The inequality of the UK tax system

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The ONS report on ‘The Effects of Taxes and Benefits on Household Income, 2011/12‘ shows just how unfair UK tax is, in one table:

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As is obvious from the first line of this table, the income tax system in the UK is progressive. The amount of income tax and national insurance paid increases as income rises, but do note for this purpose that people are split into just five bands – and that means that the top band covers all higher rate tax payers and quite a lot of other people too – and the true tax paid by the really wealthy is not reflected in this survey.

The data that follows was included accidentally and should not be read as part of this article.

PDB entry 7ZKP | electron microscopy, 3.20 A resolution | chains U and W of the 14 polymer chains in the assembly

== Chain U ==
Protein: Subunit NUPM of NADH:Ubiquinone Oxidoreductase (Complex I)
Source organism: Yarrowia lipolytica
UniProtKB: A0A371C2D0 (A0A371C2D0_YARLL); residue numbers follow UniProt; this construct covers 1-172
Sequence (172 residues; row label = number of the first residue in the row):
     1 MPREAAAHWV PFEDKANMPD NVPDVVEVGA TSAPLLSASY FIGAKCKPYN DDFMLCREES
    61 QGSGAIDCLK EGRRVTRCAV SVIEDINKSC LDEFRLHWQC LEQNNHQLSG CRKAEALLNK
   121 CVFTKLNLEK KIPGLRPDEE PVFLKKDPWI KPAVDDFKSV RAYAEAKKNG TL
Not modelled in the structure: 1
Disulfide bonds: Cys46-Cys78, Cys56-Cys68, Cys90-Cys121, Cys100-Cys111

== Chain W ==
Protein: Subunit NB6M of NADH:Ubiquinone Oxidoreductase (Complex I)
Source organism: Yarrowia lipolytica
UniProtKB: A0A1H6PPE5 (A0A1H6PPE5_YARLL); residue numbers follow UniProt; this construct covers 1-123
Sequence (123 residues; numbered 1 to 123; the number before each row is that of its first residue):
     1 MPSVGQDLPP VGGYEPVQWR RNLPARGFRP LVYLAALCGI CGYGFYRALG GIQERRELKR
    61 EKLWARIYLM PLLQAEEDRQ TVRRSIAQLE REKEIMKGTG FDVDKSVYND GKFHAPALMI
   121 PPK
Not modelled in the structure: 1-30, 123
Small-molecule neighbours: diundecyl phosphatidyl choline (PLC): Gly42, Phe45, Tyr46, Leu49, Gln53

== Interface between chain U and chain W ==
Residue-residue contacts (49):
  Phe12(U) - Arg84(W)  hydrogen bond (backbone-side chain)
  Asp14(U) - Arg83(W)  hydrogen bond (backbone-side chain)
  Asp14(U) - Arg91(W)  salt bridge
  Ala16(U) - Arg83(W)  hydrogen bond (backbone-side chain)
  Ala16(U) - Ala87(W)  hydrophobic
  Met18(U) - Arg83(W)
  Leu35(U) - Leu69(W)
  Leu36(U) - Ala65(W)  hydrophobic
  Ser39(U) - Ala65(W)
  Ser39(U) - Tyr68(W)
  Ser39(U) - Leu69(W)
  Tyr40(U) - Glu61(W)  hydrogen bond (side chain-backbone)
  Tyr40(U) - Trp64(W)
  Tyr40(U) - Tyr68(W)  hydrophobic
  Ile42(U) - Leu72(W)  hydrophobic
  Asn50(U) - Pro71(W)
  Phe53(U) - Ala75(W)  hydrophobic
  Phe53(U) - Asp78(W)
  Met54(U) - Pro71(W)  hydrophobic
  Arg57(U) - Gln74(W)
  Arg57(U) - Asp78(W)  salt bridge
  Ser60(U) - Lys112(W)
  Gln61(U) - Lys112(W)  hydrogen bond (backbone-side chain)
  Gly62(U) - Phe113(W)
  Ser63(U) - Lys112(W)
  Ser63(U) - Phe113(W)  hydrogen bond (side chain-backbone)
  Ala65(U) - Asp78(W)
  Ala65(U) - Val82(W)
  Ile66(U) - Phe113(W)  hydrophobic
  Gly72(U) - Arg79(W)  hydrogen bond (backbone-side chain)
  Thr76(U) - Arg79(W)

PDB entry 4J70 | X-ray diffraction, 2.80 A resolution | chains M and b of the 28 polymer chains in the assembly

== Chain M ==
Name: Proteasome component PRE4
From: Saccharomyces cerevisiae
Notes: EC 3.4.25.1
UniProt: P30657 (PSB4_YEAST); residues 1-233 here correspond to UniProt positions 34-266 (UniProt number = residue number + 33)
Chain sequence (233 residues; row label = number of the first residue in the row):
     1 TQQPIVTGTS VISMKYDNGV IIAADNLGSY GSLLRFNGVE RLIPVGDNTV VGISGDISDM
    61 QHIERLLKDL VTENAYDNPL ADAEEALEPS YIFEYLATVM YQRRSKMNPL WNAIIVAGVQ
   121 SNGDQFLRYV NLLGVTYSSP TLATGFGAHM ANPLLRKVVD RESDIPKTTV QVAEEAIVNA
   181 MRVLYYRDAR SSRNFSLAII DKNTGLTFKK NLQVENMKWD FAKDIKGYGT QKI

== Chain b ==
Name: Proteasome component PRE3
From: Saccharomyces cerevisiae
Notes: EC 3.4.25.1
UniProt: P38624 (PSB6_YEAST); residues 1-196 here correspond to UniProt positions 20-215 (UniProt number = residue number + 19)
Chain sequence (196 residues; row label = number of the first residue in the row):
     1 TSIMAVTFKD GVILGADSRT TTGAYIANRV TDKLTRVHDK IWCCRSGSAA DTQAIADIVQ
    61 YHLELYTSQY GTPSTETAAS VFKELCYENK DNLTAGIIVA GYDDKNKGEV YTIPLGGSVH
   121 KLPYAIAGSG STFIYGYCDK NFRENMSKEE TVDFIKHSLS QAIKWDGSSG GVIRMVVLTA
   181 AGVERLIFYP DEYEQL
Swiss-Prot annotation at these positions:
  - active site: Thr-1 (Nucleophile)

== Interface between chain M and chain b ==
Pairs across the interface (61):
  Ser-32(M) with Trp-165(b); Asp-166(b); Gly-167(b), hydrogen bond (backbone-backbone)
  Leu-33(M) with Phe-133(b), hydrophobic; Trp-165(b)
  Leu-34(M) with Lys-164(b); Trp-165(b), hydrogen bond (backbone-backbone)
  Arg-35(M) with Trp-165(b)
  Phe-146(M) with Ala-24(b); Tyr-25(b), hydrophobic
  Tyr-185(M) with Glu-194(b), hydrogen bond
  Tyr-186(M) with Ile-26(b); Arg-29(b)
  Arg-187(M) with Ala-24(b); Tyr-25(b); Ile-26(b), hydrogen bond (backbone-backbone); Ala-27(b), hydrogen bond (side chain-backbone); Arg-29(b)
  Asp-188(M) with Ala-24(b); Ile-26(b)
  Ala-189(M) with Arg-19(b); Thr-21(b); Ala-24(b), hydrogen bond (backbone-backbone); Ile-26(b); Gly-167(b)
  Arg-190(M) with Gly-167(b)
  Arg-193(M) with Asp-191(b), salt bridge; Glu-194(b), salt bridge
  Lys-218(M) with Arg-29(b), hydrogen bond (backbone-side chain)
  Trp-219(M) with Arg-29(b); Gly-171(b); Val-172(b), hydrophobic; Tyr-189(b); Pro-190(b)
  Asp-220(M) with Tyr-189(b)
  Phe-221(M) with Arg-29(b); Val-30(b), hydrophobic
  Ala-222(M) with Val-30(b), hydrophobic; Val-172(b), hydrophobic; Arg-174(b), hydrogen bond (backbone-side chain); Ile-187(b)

More telling is the next line. Indirect taxes – so much loved by the current government and many tax theorists at UK universities – like VAT, alcohol duty and so on impact most on the poorest. That is something I have long argued.

Put these together and you see that the group with the highest tax rates in the UK are the poorest – paying more of their income overall than the most well off, quite astonishingly.

The reason is clear as the last two lines show – and that is that as a part of their spending indirect taxes have a much higher impact on this group and their capacity to spend – despite the zero-rating and exemption fo so called essential items.

The result is a very clear social injustice being perpetuated by the UK’s tax system that the attack on social security benefits only exacerbates.